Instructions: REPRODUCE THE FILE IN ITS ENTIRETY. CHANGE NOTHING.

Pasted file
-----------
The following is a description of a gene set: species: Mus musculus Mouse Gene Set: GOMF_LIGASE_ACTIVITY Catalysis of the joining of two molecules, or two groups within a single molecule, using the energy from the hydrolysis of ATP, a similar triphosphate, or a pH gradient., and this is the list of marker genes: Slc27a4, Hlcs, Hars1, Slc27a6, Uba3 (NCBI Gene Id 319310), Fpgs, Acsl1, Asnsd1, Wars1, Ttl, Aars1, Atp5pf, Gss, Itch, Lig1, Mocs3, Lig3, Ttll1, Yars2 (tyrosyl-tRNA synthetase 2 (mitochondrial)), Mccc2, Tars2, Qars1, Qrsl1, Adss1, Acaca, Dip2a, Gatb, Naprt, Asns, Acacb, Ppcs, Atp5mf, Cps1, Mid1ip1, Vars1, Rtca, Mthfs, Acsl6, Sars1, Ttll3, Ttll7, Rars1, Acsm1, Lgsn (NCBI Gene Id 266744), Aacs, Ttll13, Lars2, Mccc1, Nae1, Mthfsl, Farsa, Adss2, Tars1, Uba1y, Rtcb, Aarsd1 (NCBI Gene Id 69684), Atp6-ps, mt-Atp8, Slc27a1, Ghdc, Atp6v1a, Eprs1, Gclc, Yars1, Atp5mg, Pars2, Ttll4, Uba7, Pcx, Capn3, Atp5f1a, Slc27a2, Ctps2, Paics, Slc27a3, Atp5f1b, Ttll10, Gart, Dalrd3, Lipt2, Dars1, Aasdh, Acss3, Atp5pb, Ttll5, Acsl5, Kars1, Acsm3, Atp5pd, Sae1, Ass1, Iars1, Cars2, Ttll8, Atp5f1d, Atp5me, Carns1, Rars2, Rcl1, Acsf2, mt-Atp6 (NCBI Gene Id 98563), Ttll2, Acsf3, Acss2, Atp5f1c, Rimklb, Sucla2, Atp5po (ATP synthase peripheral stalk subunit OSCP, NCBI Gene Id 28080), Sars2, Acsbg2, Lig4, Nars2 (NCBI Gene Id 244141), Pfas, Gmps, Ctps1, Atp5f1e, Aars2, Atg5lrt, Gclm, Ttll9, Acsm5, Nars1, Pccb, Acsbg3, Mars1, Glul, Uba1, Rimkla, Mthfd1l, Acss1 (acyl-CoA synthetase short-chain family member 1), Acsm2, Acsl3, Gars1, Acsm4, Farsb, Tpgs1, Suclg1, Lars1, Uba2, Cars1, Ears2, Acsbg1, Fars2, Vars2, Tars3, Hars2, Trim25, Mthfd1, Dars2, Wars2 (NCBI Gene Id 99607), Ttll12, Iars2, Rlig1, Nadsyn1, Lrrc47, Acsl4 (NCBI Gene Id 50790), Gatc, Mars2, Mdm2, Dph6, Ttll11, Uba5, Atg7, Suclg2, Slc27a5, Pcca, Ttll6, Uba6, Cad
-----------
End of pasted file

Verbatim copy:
The following is a description of a gene set: species: Mus musculus Mouse Gene Set: GOMF_LIGASE_ACTIVITY Catalysis of the joining of two molecules, or two groups within a single molecule, using the energy from the hydrolysis of ATP, a similar triphosphate, or a pH gradient., and this is the list of marker genes: Slc27a4, Hlcs, Hars1, Slc27a6, Uba3 (NCBI Gene Id 319310), Fpgs, Acsl1, Asnsd1, Wars1, Ttl, Aars1, Atp5pf, Gss, Itch, Lig1, Mocs3, Lig3, Ttll1, Yars2 (tyrosyl-tRNA synthetase 2 (mitochondrial)), Mccc2, Tars2, Qars1, Qrsl1, Adss1, Acaca, Dip2a, Gatb, Naprt, Asns, Acacb, Ppcs, Atp5mf, Cps1, Mid1ip1, Vars1, Rtca, Mthfs, Acsl6, Sars1, Ttll3, Ttll7, Rars1, Acsm1, Lgsn (NCBI Gene Id 266744), Aacs, Ttll13, Lars2, Mccc1, Nae1, Mthfsl, Farsa, Adss2, Tars1, Uba1y, Rtcb, Aarsd1 (NCBI Gene Id 69684), Atp6-ps, mt-Atp8, Slc27a1, Ghdc, Atp6v1a, Eprs1, Gclc, Yars1, Atp5mg, Pars2, Ttll4, Uba7, Pcx, Capn3, Atp5f1a, Slc27a2, Ctps2, Paics, Slc27a3, Atp5f1b, Ttll10, Gart, Dalrd3, Lipt2, Dars1, Aasdh, Acss3, Atp5pb, Ttll5, Acsl5, Kars1, Acsm3, Atp5pd, Sae1, Ass1, Iars1, Cars2, Ttll8, Atp5f1d, Atp5me, Carns1, Rars2, Rcl1, Acsf2, mt-Atp6 (NCBI Gene Id 98563), Ttll2, Acsf3, Acss2, Atp5f1c, Rimklb, Sucla2, Atp5po (ATP synthase peripheral stalk subunit OSCP, NCBI Gene Id 28080), Sars2, Acsbg2, Lig4, Nars2 (NCBI Gene Id 244141), Pfas, Gmps, Ctps1, Atp5f1e, Aars2, Atg5lrt, Gclm, Ttll9, Acsm5, Nars1, Pccb, Acsbg3, Mars1, Glul, Uba1, Rimkla, Mthfd1l, Acss1 (acyl-CoA synthetase short-chain family member 1), Acsm2, Acsl3, Gars1, Acsm4, Farsb, Tpgs1, Suclg1, Lars1, Uba2, Cars1, Ears2, Acsbg1, Fars2, Vars2, Tars3, Hars2, Trim25, Mthfd1, Dars2, Wars2 (NCBI Gene Id 99607), Ttll12, Iars2, Rlig1, Nadsyn1, Lrrc47, Acsl4 (NCBI Gene Id 50790), Gatc, Mars2, Mdm2, Dph6, Ttll11, Uba5, Atg7, Suclg2, Slc27a5, Pcca, Ttll6, Uba6, Cad